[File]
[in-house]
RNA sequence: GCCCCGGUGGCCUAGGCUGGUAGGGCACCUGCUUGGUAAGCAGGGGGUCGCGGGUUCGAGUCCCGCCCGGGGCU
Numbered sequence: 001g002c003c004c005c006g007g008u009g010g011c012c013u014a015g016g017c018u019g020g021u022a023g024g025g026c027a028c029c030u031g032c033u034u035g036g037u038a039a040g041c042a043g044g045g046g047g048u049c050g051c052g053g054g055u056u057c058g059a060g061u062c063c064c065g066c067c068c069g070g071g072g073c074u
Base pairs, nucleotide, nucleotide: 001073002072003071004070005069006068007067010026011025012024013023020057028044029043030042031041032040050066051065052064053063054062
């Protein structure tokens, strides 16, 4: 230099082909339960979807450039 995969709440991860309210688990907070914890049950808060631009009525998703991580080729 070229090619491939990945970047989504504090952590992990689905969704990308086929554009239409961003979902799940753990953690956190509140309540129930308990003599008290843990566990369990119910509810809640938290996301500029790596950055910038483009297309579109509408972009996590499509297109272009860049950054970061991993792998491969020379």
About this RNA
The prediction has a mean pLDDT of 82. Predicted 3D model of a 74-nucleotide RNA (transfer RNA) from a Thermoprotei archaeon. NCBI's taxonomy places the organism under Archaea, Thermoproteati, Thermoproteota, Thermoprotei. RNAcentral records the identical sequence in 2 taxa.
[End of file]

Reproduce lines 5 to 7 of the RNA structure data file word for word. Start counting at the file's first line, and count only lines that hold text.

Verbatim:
């Protein structure tokens, strides 16, 4: 230099082909339960979807450039 995969709440991860309210688990907070914890049950808060631009009525998703991580080729 070229090619491939990945970047989504504090952590992990689905969704990308086929554009239409961003979902799940753990953690956190509140309540129930308990003599008290843990566990369990119910509810809640938290996301500029790596950055910038483009297309579109509408972009996590499509297109272009860049950054970061991993792998491969020379």
About this RNA
The prediction has a mean pLDDT of 82. Predicted 3D model of a 74-nucleotide RNA (transfer RNA) from a Thermoprotei archaeon. NCBI's taxonomy places the organism under Archaea, Thermoproteati, Thermoproteota, Thermoprotei. RNAcentral records the identical sequence in 2 taxa.